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'Use the bathroom before you leave the house,' and 15 other pieces of totally momworthy advice.

For Mother's Day, we asked Upworthy readers on Facebook and Twitter to tell us what they learned from their moms. They had a lot of great lessons to share.

'Use the bathroom before you leave the house,' and 15 other pieces of totally momworthy advice.

Everyone had something to say about their moms. Most good. All honest. Here are our favorites.

Thanks to everyone who chimed in and made this post possible. Here's what the rest of your moms had to say when we asked you to share the best advice your mom ever gave you.

1. Advice about making smart choices, with bonus comedy!



2. Advice about controlling your own fate and happiness.

3. Advice about realizing that not all moms will be great at their jobs, and that others might step up into their place.

4. Advice about living bravely when the odds are stacked against you.

5. Advice about the more complex things in life, like dealing with hangovers.

7. Advice about not sweating the small stuff.

8. Advice about being tough in difficult situations.

FULL DISCLOSURE: This works for me every time, 30% of the time.

Also this gem:

9. Advice about the right to step back and take care of yourself.

10. Speaking of which, advice about a woman's right to enjoy herself.

11. Profound advice about when to use crude language.

12. Thoughtful advice about having the right priorities in the right moment.

13. Respectful advice about how to treat everyone around you.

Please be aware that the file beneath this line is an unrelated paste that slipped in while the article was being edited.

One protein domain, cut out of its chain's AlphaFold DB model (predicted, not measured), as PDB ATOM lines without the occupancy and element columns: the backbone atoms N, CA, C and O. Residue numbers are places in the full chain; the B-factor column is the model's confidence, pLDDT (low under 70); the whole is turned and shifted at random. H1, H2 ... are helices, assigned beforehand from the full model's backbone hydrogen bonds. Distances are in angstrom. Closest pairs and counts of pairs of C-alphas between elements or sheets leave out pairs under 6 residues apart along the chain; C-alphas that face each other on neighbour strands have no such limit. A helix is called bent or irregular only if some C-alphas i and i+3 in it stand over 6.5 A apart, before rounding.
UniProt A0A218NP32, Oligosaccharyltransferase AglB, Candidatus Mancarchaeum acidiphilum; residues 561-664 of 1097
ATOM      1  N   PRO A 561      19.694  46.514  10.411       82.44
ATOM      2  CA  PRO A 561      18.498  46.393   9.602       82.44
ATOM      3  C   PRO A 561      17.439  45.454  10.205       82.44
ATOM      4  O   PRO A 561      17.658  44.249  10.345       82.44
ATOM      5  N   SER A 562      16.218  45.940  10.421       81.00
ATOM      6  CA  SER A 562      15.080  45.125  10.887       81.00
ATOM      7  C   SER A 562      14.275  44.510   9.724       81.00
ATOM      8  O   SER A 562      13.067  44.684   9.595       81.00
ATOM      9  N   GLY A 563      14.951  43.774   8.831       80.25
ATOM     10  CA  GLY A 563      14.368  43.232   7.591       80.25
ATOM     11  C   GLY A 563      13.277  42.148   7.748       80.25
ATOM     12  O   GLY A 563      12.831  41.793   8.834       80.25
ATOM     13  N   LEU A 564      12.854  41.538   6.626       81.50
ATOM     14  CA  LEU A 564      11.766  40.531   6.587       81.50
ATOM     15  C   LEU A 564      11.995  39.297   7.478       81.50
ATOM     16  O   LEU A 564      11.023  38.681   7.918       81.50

14. Compassionate advice about knowing WHY you should treat everyone around you well.

15. And finally, advice about always taking a step back and getting some perspective.


Happy Mother's Day to all the people who are moms in the world. You have a really tough job, and most of you do it with a grace and humor that not many people can really understand — particularly my wife, who deals with a 3-year-old every day (3-year-olds are evolution's way of letting you know that no matter how impressive your résumé is, you are not that special).

BONUS ADVICE:

Wisdom about purse snakes.


Truer words have never been spoken.

PLEASE NOTE: This post excludes the two most popular choices that many people wrote: "Always wear clean underwear" and "This too shall pass." There's a joke that could be made there, but I will refrain.

What's the best advice your mom ever gave you?

Simon & Garfunkel's song "Bridge Over Troubled Water" has been covered by more than 50 different musical artists, from Aretha Franklin to Elvis Presley to Willie Nelson. It's a timeless classic that taps into the universal struggle of feeling down and the comfort of having someone to lift us up. It's beloved for its soothing melody and cathartic lyrics, and after a year of pandemic challenges, it's perhaps more poignant now than ever.

A few years a go, American singer-songwriter Yebba Smith shared a solo a capella version of a part of "Bridge Over Troubled Water," in which she just casually sits and sings it on a bed. It's an impressive rendition on its own, highlighting Yebba's soulful, effortless voice.